The Royal Aircraft Factory B.E.12b was a higher powered version of the basic B.E.12 that was designed as a Home Defence aircraft but that entered service after the Zeppelin raids it was designed to counter had almost stopped.
The prototype B.E.12b was produced by fitting a 200hp Hispano-Siuze engine to a standard B.E.12. The production B.E.12b retained the equal span two bay wings of the B.E.12, partly because the B.E.12a had not been popular with its pilots. The new engine improved the aircraft's rate of climb so much that one hundred aircraft were ordered. The B.E.12b was designed as a night fighter. This explains why the forward firing Lewis gun was mounted above the upper wing, firing over the propeller – the upper wing prevented the muzzle flash from the gun from damaging the pilot's night vision. The B.E.12b also had navigation lights and Holt flare brackets under their lower wings to make it easier to land at night, and some had their exhausts modified act as flame dampers.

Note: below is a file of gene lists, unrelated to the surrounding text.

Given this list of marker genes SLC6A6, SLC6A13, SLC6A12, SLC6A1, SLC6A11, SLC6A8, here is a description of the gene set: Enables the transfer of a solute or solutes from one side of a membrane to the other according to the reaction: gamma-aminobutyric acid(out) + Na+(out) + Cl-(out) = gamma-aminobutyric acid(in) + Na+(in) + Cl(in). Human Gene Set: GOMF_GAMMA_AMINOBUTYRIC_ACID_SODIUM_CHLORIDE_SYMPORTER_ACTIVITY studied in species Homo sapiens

Of the hundred B.E.12bs that were ordered, at least 36 reached Home Defence squadrons during 1918, serving with Nos.37, 50, 75, 76 and 77 squadrons of the R.F.C. and infant R.A.F. By the time they entered service the Zeppelins had been replaced by large bombers, many with a service ceiling far above that of the normal B.E.12. The B.E.12b was almost obsolete as it entered service, and many of the 74 unallocated aircraft may have been completed as standard B.E.12s.
Engine: Hispano-Suiza V-8